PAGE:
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Tyndall’s Murphy: Quality growth is still expensive, even after re-rating

16 February 2023

The manager of the VT Tyndall Real Income fund says there is much better value in cyclical mid-caps, which are pricing in an excessively bleak scenario.

By Anthony Luzio,

Editor, Trustnet Magazine

Certain parts of the quality-growth sector still look overvalued, according to VT Tyndall Real Income’s Simon Murphy, even after its recent underperformance.

After leading the UK market for most of the post-financial crisis period, the sector was hit last year as its “bond proxy” status became less valuable after fixed income yields spiked.

Yet Murphy warned the re-rating doesn’t necessarily represent a buying opportunity, saying consumer goods companies in particular “are all still a bit too expensive”.

“Back in pre-Covid times, they got caught up in the whole chase for growth, quality and predictability,” he explained.

“They were the poster children for that and as a consequence, their valuations went up to what were very high multiples.”

The manager added that while the price-to-earnings (P/E) ratios of many consumer goods companies such as Unilever have fallen from the mid-20s to the high teens, this compares with single-digit multiples in the mid-cap cyclicals and industrials where he is currently overweight.

“That gap is too wide,” he continued. “Don't get me wrong, it’s not as if these consumer goods companies are bad businesses – they are very good businesses, it's just valuations aren't particularly attractive today.”

One of the reasons consumer goods companies trade on a premium to cyclicals is they sell products that people continue to buy at a steady rate regardless of what is happening in the wider economy. The cyclicals preferred by Murphy tend to suffer during a recession as sales fall, potentially turning profitable businesses into loss-making ones.

However, the manager claimed that the economic downturn being priced into these stocks is nowhere near as dire as valuations imply.

“The market has become far too negative about the prospects for the next 12 months or so, not just in the UK but globally,” he explained.

“A lot of the areas of the market are quite badly beaten up, mid-caps in particular. It's a great opportunity from a valuation perspective, but also because I personally don't think you're going to have the consensus degree of economic weakness.”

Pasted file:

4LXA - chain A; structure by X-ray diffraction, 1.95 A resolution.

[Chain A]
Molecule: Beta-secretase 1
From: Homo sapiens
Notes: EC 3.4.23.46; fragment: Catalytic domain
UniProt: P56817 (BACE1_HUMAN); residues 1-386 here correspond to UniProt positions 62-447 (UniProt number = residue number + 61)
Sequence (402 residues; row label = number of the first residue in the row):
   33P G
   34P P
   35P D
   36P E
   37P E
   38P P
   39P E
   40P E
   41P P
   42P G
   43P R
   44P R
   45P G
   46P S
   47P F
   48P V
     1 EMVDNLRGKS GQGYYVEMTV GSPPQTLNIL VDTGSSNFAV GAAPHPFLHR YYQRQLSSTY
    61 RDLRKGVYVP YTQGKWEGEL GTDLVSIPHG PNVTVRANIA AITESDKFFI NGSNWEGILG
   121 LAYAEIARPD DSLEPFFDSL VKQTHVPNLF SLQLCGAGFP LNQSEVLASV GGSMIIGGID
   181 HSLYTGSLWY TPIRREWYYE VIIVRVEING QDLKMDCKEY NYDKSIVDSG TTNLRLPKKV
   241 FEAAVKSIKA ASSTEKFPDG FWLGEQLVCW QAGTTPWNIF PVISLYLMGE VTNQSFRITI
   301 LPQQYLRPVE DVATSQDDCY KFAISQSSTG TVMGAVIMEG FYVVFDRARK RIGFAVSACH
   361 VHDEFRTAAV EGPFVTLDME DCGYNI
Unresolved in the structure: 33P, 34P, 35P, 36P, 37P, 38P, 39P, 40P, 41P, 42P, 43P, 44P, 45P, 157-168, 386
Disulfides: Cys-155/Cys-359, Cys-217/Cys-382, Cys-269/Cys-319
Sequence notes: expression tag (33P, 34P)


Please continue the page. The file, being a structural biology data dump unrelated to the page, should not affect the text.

Performance of index over 18 months

Source: FE Analytics

Murphy said he has held this optimistic view for some time, adding that it has been validated by recent economic data and results from consumer-focused companies which have reported surprisingly resilient earnings figures.

He also said that UK stocks could receive a boost from China’s reopening following the end of numerous Covid lockdowns, a theme he is playing through exposure to large-caps such as Standard Chartered, Prudential and Burberry, but also mid-caps such as emerging markets debt specialist Ashmore.

“Ashmore has been running money for a long time, its managers have been through many cycles and they’re hugely experienced,” the manager said.

“Emerging markets have been out of favour for not dissimilar reasons to the UK and valuations look attractive after they came under pressure last year.”

The manager said the company doesn’t do as well in falling markets as rising ones and admitted it came under pressure last year.

“But it has a rock-solid balance sheet, somewhere in the region of £500m of cash, and is yielding 5.5%, so it’s paying an attractive income while you're waiting for emerging markets to recover.

“And loans have picked up in emerging markets in the last few months. So that's an interesting one.”

He also said there are attractive valuation opportunities in companies exposed to the domestic consumer such as housebuilders Vistry and Taylor Wimpey and retailers such as Dunelm, DFS and Wickes.

His assertion that the UK is cheap is not a new one, with many of his peers making this claim ever since the vote to leave the EU. Yet the market has continued to get cheaper ever since then.

So what does he think will turn this around?

“Corporates and other actors will highlight the value,” he said. “I suspect we'll see another pickup in M&A activity, either from the likes of private equity which still have dry powder, or other corporates, particularly from overseas.

“But to be frank with you, the UK market did well over the past year, and if we continue to see relatively strong performance, that will attract attention as well.” 

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Data provided by FE fundinfo. Care has been taken to ensure that the information is correct, but FE fundinfo neither warrants, represents nor guarantees the contents of information, nor does it accept any responsibility for errors, inaccuracies, omissions or any inconsistencies herein. Past performance does not predict future performance, it should not be the main or sole reason for making an investment decision. The value of investments and any income from them can fall as well as rise.